Will Goldman Sachs help absorb subprime losses?

According to a rumor over at Dealbreaker, one of the big losers in the subprime mess is none other than Goldman Sachs:

“Not sure if this is on your radar, but a Goldman trader took a $1B (yes, that is $1 Billion) position in a sub-prime mortgage index last week. He was fired today after the position suffered a roughly 35% decline. I can’t verify if it was closed out yet, but the loss thus far stands at about $350M. Talk about a bad week.”

This is bad for GS, of course. But it’s also really good news for anybody worried about the systemic risks associated with all these newfangled synthetic debt products. In the old days, banks wrote mortgages and took the associated risks. Then they started securitizing those mortgages, spreading the risk more thinly across bond investors. And then investment banks started creating products based on mortgage indices, which meant that the bond investors could offload a lot of their risk even further onto CDOs and hedge funds and prop desks at Goldman Sachs. Basically, the more money that Goldman loses, the less money that people who can’t afford it are losing. So, thank you, unnamed Goldman trader!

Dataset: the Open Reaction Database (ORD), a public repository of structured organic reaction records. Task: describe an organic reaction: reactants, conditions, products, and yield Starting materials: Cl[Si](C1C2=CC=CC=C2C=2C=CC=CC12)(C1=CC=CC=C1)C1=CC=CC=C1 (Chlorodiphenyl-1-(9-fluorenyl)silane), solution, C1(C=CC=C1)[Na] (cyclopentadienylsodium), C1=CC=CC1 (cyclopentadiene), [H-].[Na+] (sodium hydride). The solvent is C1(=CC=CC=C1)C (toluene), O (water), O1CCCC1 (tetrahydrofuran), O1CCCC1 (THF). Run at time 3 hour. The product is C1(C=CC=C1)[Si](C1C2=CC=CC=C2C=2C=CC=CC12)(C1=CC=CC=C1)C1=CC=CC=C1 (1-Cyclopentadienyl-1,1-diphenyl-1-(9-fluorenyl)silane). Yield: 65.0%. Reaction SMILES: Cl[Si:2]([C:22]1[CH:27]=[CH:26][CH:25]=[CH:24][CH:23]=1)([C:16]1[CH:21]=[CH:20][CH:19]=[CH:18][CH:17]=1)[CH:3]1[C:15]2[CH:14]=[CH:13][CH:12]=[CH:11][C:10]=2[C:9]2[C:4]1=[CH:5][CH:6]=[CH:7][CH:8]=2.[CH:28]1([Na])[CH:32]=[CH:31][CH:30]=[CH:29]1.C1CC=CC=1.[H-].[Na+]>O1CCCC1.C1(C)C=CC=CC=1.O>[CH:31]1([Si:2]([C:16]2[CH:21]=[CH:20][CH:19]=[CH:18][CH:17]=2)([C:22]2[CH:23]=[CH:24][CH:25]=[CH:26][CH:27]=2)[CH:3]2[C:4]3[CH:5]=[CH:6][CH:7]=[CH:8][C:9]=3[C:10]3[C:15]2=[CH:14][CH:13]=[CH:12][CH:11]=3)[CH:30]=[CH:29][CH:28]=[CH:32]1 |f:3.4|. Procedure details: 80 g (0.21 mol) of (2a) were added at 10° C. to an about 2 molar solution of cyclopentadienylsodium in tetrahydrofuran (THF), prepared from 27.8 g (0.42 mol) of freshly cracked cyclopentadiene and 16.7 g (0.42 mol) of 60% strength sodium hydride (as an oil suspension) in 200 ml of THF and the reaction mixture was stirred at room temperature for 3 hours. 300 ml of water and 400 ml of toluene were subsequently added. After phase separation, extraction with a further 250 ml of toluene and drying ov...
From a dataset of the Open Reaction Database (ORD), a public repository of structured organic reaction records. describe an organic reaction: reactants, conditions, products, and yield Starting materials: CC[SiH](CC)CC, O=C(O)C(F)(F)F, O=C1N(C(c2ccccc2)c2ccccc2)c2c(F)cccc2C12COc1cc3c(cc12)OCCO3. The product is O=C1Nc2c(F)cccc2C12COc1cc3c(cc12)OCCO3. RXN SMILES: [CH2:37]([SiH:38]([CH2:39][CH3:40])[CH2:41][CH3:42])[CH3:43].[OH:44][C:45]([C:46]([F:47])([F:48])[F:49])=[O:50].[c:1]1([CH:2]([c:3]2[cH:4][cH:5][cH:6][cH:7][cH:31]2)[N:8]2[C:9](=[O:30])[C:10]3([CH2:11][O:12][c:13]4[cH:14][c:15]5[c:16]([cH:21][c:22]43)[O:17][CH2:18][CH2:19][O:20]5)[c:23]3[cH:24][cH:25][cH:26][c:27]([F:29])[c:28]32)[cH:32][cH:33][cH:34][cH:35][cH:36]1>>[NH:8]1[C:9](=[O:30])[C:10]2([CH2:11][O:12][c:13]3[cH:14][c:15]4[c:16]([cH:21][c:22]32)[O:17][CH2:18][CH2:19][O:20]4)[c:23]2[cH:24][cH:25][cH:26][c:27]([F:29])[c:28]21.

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2 Responses to Will Goldman Sachs help absorb subprime losses?

  1. brad setser says:

    goldman is very geared up so if it takes big losses on big positions it itself could be a source of systemic risk.

    though in this case, one would assume, based on its record 06 profits, that goldman has more than enough capital to act as a shock absorber for sometime. but hedge funds (Credit ones) and prop desks are the new banks (Credit intermediaries) — so they themselves are a potential source of systemic risk should their capital get eroded. the positive thing here is that a well capitalized institution looks set to take a large loss.

    p.s. i love the idea that some of goldman’s icbc profits will help absorb losses in the us subprime market … poetic justice.

  2. Murray says:

    I don’t buy it. The numbers don’t stack up:

    The daily trading volume in the sub-prime mortgage index has fallen to as low as $300m. And that might be for the entire index, not just the triple-B section (checking on that).

    The reason? Very few traders want to go long. So this putative GS trader appears to have spent last week being almost the entire long side of the trade.

    Secondly, the triple-B index has only fallen about 20% since the start of last week, 15% since later in the week, etc.

    So, er, no, GS almost certainly hasn’t lost $350m on a position taken last week.

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